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Course # 58392 • Herbal Medications: An Evidence-Based Review

Overview

Patients, and in some cases healthcare providers as well, are not fully aware of the health risks incurred by ingestion of herbal medications, either due to their potential adverse effects or pharmacologic interactions with other medications. This situation is further compounded by the fact that at least 60% of the patients taking herbal medications do not disclose this fact to their healthcare provider. This course provides the knowledge and tools required for clinicians to discuss natural health products with patients and other members of the healthcare team. It also discusses the need for physicians and nurses to actively inquire if the patient is taking herbal medications and take this information into account prior to prescribing new medications. A brief historical background and an overview of regulatory bodies responsible for overseeing herbal medications is provided. Relevant examples of widely used herbal compounds are presented. Clinically relevant information on commonly used herbal medications regarding therapeutic effectiveness, pharmacologic mechanism of action, adverse effects and drug interactions are reviewed based on scientific evidence.

Education Category: Alternative Medicine

Release Date: 07/01/2016

Expiration Date: 06/30/2019

Audience

Considering the widespread availability and increased use of herbal medications, this course is designed for dental professionals who will benefit from the course.

Accreditations/Approvals

NetCE is designated as an Approved PACE Program Provider by the Academy of General Dentistry. The formal continuing education programs of this program provider are accepted by the AGD for Fellowship/Mastership, and membership maintenance credit. Approval does not imply acceptance by a state or provincial board of dentistry or AGD endorsement. The current term of approval extends from 10/1/2015 to 9/30/2021. Provider ID 217994. AGD Subject Code 016. NetCE is an ADA CERP Recognized Provider. ADA CERP is a service of the American Dental Association to assist dental professionals in identifying quality providers of continuing dental education. ADA CERP does not approve or endorse individual courses or instructors, nor does it imply acceptance of credit hours by boards of dentistry. Concerns or complaints about a CE provider may be directed to the provider or to ADA CERP at www.ada.org/cerp. NetCE is approved as a provider of continuing education by the Florida Board of Dentistry, Provider #50-2405. NetCE is a Registered Provider with the Dental Board of California. Provider Number RP3841. Completion of this course does not constitute authorization for the attendee to perform any services that he or she is not legally authorized to perform based on his or her license or permit type.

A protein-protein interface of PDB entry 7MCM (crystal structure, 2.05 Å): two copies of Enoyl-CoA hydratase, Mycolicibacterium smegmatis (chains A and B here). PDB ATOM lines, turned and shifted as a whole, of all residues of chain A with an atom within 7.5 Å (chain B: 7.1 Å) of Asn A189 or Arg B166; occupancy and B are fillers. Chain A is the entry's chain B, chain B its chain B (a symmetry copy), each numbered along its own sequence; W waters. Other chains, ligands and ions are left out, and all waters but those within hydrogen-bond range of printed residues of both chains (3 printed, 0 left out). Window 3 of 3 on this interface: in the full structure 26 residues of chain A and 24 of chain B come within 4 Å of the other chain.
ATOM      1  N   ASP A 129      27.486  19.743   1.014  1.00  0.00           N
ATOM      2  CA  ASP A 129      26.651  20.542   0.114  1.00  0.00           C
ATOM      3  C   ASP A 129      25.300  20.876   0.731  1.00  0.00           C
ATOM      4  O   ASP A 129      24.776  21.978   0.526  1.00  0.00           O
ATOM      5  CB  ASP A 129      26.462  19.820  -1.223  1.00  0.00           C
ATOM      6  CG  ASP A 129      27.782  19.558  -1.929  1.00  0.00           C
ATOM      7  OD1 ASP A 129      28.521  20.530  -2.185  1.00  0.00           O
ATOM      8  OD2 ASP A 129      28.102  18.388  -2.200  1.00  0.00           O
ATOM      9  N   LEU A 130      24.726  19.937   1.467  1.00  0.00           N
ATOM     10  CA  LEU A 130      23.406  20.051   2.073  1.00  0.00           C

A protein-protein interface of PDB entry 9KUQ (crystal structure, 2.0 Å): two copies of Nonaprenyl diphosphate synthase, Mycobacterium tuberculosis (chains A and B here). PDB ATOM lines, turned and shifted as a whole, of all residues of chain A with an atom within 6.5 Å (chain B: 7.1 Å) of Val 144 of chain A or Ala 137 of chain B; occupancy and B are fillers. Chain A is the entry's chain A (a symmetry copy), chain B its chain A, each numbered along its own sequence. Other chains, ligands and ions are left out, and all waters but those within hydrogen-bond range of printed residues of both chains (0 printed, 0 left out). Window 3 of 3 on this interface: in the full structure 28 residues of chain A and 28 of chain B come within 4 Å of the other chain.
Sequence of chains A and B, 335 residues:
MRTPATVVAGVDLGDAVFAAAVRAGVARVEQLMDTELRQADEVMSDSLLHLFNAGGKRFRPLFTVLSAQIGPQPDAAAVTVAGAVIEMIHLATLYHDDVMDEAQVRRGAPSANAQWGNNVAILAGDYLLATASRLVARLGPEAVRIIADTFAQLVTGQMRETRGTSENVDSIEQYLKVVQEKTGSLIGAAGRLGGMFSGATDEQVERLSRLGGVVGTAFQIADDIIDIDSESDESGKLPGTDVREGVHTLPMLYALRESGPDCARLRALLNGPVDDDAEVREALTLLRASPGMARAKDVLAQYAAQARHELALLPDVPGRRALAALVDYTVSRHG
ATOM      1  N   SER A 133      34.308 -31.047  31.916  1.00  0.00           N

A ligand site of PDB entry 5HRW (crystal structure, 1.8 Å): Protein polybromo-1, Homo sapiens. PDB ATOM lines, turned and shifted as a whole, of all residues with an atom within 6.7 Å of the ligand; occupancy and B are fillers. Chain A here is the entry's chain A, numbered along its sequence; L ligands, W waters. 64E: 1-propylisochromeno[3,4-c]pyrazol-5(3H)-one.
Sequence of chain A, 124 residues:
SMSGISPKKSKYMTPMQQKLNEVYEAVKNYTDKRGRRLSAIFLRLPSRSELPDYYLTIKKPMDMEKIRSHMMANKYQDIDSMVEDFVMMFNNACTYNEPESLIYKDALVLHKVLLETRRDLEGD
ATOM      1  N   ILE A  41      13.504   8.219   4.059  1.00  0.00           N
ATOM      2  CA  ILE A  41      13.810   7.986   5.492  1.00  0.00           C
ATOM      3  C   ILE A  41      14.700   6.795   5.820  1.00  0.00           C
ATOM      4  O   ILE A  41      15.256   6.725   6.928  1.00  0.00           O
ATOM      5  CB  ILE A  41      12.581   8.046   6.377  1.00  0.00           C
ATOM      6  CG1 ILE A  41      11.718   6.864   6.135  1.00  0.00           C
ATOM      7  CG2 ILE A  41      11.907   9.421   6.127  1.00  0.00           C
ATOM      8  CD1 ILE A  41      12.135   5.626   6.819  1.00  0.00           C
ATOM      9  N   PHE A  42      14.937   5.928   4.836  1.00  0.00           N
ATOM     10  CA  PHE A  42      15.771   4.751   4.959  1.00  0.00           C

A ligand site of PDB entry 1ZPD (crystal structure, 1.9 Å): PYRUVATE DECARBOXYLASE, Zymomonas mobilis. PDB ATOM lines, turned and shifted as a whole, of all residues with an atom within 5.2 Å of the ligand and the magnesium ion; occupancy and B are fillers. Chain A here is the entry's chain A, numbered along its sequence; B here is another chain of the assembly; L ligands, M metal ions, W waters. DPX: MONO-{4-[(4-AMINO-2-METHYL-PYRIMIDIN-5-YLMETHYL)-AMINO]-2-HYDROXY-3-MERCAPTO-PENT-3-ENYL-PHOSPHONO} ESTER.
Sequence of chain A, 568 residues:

Designations of Credit

NetCE designates this activity for 10 continuing education credits. This course meets the Dental Board of California's requirements for 10 unit(s) of continuing education. Dental Board of California course #10-3841-19199.

Course Objective

Considering the pharmacologic interactions between herbal medications (HMs) and conventional medications, it is paramount to increase the awareness and knowledge of dental professionals about HMs. The purpose of this course is to increase dental professionals' awareness of the potential risks and benefits of HMs from an evidence-based perspective and promote the planned inclusion of HM use in patients' medical history. This course should allow dental professionals to discuss HMs in a knowledgeable and succinct manner with patients and colleagues.

Learning Objectives

Upon completion of this course, you should be able to:

  1. Discuss the prevalent current and historical use of HMs in North America.
  2. Explain the need to inquire about the use of HMs during preparation of a patient's medical history, including components of a culturally sensitive assessment.
  3. Discuss the pharmacology (i.e., pharmacokinetics, pharmacodynamics, drug interactions, adverse drug reactions, toxicology) of HMs.
  4. Describe the differences between the process of development and approval of HMs versus conventional medications, and the implications of health claims and therapeutic efficacy of HMs.
  5. Outline the merits and limitations associated with the application of contemporary scientific principles and methodologies (i.e., evidence-based medicine) to assess the efficacy and safety of HMs.